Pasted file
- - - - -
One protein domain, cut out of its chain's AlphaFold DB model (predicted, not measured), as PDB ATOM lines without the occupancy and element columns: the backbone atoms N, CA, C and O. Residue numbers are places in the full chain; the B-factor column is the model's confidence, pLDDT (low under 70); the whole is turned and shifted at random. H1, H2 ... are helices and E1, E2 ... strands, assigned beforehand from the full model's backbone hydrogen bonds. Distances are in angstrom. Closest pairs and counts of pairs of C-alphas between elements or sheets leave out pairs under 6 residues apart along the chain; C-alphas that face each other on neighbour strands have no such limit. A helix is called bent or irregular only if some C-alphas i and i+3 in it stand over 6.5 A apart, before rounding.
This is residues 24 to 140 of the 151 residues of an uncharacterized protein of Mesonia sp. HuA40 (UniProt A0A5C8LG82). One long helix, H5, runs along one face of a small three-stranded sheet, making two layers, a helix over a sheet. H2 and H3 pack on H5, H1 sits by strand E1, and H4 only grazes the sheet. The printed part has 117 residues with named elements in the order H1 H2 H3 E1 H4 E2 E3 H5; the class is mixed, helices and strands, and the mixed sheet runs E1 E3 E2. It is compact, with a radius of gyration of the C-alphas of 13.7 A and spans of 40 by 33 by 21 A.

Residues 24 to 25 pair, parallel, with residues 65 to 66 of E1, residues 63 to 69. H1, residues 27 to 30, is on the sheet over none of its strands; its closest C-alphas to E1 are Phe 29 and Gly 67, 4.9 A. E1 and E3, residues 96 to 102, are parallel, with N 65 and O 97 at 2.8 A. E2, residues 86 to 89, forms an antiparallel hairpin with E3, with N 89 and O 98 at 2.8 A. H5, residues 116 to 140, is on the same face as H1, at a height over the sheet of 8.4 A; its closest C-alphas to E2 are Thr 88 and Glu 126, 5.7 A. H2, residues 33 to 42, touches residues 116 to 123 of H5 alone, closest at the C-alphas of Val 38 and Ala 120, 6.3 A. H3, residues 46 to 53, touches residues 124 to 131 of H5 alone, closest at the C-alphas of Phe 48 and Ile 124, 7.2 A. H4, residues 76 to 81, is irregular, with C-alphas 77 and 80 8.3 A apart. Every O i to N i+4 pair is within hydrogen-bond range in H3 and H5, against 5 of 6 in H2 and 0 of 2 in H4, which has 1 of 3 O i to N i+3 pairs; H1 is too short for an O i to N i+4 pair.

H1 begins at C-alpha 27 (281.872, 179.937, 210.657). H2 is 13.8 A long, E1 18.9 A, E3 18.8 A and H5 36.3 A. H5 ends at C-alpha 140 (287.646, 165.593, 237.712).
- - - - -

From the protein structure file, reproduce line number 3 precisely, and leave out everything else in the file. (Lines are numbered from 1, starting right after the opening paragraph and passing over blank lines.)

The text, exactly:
H1 begins at C-alpha 27 (281.872, 179.937, 210.657). H2 is 13.8 A long, E1 18.9 A, E3 18.8 A and H5 36.3 A. H5 ends at C-alpha 140 (287.646, 165.593, 237.712).